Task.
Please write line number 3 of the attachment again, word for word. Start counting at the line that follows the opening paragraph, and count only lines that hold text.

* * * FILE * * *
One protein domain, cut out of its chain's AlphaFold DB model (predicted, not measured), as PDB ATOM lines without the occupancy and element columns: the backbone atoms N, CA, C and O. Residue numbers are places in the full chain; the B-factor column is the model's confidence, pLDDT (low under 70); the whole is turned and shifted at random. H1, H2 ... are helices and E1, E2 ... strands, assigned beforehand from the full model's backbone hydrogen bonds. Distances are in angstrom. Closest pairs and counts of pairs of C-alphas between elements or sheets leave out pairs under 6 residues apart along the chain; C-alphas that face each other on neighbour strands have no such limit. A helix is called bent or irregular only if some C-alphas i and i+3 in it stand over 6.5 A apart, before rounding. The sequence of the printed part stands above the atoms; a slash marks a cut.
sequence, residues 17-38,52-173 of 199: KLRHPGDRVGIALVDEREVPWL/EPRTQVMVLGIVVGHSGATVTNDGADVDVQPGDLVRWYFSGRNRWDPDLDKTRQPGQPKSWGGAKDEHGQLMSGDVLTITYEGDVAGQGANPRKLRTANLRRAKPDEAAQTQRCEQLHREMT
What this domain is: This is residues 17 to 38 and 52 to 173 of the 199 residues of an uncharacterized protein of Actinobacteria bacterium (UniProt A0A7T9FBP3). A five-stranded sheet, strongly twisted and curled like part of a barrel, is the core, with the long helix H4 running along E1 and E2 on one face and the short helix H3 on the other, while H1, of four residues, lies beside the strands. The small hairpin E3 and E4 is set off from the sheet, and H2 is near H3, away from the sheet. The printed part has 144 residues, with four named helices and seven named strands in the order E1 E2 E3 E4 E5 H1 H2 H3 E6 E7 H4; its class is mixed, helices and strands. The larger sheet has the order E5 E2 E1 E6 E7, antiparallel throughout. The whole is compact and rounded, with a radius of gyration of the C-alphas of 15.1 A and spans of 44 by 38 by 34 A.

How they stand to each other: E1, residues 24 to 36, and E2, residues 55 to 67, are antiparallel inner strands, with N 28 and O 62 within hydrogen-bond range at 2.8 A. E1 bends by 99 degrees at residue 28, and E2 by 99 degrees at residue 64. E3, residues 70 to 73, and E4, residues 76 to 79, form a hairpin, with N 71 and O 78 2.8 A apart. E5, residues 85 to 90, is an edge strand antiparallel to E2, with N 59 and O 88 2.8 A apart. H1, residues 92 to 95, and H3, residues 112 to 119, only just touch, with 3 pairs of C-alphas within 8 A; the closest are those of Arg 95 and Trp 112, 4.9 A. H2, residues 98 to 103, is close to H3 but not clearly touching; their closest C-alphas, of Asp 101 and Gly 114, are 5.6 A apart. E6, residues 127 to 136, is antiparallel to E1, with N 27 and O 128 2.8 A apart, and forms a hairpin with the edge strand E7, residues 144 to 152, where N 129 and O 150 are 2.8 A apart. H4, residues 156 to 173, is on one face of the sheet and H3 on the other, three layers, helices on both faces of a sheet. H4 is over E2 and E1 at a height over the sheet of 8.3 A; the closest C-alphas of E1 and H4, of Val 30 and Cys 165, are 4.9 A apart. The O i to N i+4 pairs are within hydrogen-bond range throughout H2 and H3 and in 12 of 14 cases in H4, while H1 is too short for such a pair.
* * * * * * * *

How they stand to each other: E1, residues 24 to 36, and E2, residues 55 to 67, are antiparallel inner strands, with N 28 and O 62 within hydrogen-bond range at 2.8 A. E1 bends by 99 degrees at residue 28, and E2 by 99 degrees at residue 64. E3, residues 70 to 73, and E4, residues 76 to 79, form a hairpin, with N 71 and O 78 2.8 A apart. E5, residues 85 to 90, is an edge strand antiparallel to E2, with N 59 and O 88 2.8 A apart. H1, residues 92 to 95, and H3, residues 112 to 119, only just touch, with 3 pairs of C-alphas within 8 A; the closest are those of Arg 95 and Trp 112, 4.9 A. H2, residues 98 to 103, is close to H3 but not clearly touching; their closest C-alphas, of Asp 101 and Gly 114, are 5.6 A apart. E6, residues 127 to 136, is antiparallel to E1, with N 27 and O 128 2.8 A apart, and forms a hairpin with the edge strand E7, residues 144 to 152, where N 129 and O 150 are 2.8 A apart. H4, residues 156 to 173, is on one face of the sheet and H3 on the other, three layers, helices on both faces of a sheet. H4 is over E2 and E1 at a height over the sheet of 8.3 A; the closest C-alphas of E1 and H4, of Val 30 and Cys 165, are 4.9 A apart. The O i to N i+4 pairs are within hydrogen-bond range throughout H2 and H3 and in 12 of 14 cases in H4, while H1 is too short for such a pair.